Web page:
in others is a consequence of a number of factors. The negative growth in cereals and bread, tobacco, pulses and fruits and vegetables reflects the change in consumer preferences away from these items. However, within food items, a shift has taken place from cereals, pulses and so on to beverages, coffee, tea and other processed foods that have higher income elasticity. Two conclusions can be drawn from this analysis. One, on the positive side, a low-share, high-growth combination augurs well for sustained growth, because of the low levels of current penetration. On the negative side, the sheer bulk of the slow- growing segments will keep the role of private consumption as an engine of growth somewhat restrained.

Within the overall PFCE, some consumption categories like white goods, beverages, transport equipment, communication witnessed double-digit growth rates Growth Rates

The compounded annualized rate of growth of a company's revenues, earnings, dividends, or other figures.

Notes:
Remember, historically high growth rates don't always mean a high rate of growth looking into the future.
 and maintained their growth buoyancy from 1993-94 onwards. According to according to
prep.
1. As stated or indicated by; on the authority of: according to historians.

2. In keeping with: according to instructions.

3.
 GOI GOI Government Of India
GOI Government Of Indonesia
GOI Government of Israel
GOI Get Over It (chat)
GOI Government of Iraq
GOI Gross Operating Income
GOI Gene of Interest
GOI Gate Oxide Integrity
GOI Germanium-On-Insulator
 (2001) while factors such as access to cheap credit, favourable demographics, low prices and attitudinal changes will keep the consumption ticking in some categories, a boost from government consumption should not be expected. The impact of rise in salaries and wages has already petered off.

India's per capita income Noun 1. per capita income - the total national income divided by the number of people in the nation
income - the financial gain (earned or unearned) accruing over a given period of time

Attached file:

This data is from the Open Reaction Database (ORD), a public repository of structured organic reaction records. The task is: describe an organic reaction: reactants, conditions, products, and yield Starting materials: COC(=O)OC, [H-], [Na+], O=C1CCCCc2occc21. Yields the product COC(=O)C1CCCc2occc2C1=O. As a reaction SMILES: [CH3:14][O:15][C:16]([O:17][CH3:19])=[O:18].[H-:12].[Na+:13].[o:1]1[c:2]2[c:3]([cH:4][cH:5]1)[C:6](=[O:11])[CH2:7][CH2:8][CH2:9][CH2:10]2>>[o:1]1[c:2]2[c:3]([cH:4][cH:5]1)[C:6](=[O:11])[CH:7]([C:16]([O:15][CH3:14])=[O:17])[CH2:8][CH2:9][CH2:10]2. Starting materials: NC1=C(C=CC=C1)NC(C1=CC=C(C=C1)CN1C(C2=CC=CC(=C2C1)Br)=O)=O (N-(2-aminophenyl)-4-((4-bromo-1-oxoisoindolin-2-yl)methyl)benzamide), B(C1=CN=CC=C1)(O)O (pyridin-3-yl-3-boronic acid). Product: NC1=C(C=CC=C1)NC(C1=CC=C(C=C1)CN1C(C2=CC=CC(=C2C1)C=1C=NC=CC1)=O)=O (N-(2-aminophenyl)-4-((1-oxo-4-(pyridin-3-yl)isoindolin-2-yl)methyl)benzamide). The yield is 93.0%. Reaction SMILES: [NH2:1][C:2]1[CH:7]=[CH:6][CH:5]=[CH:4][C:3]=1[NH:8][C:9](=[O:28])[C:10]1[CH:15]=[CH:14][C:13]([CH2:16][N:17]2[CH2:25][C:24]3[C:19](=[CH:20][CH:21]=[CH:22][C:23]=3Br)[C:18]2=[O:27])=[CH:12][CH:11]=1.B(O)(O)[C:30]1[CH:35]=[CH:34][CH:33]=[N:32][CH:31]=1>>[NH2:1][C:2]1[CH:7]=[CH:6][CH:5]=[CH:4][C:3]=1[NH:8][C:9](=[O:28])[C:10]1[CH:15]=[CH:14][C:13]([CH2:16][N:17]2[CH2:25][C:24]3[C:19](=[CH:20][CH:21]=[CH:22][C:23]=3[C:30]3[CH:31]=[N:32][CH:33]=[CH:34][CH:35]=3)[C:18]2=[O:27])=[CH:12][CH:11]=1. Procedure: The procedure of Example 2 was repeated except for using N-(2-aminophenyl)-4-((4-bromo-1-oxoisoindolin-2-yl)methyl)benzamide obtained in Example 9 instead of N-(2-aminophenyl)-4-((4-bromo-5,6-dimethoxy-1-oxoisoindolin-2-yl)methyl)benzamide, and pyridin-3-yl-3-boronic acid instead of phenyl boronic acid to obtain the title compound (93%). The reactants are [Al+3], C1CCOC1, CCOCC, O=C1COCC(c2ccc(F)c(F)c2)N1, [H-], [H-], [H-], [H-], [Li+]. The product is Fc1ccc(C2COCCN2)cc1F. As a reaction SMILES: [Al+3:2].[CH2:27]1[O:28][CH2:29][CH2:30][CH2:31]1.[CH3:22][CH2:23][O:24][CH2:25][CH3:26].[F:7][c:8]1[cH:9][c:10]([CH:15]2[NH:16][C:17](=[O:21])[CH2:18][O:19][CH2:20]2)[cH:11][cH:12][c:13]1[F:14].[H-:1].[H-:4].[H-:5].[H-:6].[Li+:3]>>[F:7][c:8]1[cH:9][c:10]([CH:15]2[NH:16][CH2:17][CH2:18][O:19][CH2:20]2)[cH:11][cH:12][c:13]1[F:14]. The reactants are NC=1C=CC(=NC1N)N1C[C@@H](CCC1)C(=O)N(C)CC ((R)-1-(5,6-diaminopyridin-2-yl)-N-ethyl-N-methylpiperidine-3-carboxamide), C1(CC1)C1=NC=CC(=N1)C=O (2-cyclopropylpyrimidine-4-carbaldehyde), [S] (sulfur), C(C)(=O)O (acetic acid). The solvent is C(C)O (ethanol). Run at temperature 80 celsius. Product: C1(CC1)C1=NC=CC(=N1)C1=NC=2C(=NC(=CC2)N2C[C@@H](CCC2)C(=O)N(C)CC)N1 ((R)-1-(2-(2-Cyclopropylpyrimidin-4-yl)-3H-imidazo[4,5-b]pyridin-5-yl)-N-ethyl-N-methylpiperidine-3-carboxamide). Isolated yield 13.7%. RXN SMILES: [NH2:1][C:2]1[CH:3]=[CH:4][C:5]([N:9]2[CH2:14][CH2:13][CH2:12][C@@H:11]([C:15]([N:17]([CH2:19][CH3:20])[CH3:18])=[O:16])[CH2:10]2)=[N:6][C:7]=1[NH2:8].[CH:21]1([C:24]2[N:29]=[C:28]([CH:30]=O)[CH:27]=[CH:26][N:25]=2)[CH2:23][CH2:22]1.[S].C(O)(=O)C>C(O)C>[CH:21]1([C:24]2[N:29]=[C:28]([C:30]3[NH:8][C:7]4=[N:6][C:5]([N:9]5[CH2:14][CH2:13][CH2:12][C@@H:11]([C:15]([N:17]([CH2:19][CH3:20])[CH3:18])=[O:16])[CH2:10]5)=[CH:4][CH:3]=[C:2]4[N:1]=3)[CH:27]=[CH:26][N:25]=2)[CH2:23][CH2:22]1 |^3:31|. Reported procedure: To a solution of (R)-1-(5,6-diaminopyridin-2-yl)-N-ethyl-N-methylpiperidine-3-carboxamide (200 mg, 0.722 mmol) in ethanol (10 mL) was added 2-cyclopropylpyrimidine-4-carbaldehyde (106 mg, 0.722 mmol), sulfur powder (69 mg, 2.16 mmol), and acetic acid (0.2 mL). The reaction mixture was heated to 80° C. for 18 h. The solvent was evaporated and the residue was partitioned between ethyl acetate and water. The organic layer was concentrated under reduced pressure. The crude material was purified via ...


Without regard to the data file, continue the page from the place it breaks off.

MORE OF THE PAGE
and consumption levels are about half those of China's. But it's growth at the margin that always drives powerful macro and market trends. And the Indian consumption story is, first and foremost, one of accelerating growth off a low base. The potential comes from the structure of the Indian Economy (GOI, 2001). Private consumption currently accounts for 64 percent of Indian GDP--higher than shares in Europe (58 percent), Japan (55 percent) and even China (42 percent). India's transition to a 7 percent growth path in recent years is very much an outgrowth of the emerging consumerism of one of the world's youngest populations.

The overall rates of economic growth of 6.5 percent per year in the Ninth Plan (1997-2002), 7.7 percent per year in the Tenth Plan (2002-2007) and 8.1 percent per year in the Eleventh Plan (2001-2012), are accompanied by growth rates of per capita [Latin, By the heads or polls.] A term used in the Descent and Distribution of the estate of one who dies without a will. It means to share and share alike according to the number of individuals.  household consumption, which is the analogue of the NSS measure of consumption, of 4.3 percent per year, 4.8 percent per year and 5.3 percent per year in the successive plan periods. These are derived from the assumed structure of growth, which yields annual rates of growth of food grain, other food and nonfood non·food  
adj.
Of, relating to, or being something that is not food but is sold in a supermarket, as housewares or stationery.
 as 3.2 percent, 5.8 percent and 7.5 percent respectively in the Ninth Plan. It remains similar at 3 percent per year and 6 percent per year respectively. In case on non-food, the growth rate is assumed to be 8 percent per year in the Tenth Plan and 8.5 percent per year in the Eleventh Plan. This structure of consumption growth in conjunction with the group specific household shares for 1993-94 determines the overall household share of total consumption in the three successive plan periods. The changing pattern of growth in the successive plan period results in a gradual lowering of the household component. It was 59.7 percent in 1993-94, and as a result of the changes in structure of growth, it is projected to go down to 55.6 percent in Ninth Plan; 53.5 percent in the Tenth Plan; and 50.1 percent in the Eleventh Plan. As a result, the rates of growth of per capita household consumption are assumed to be significantly lower than the corresponding growth rates of per capita private consumption.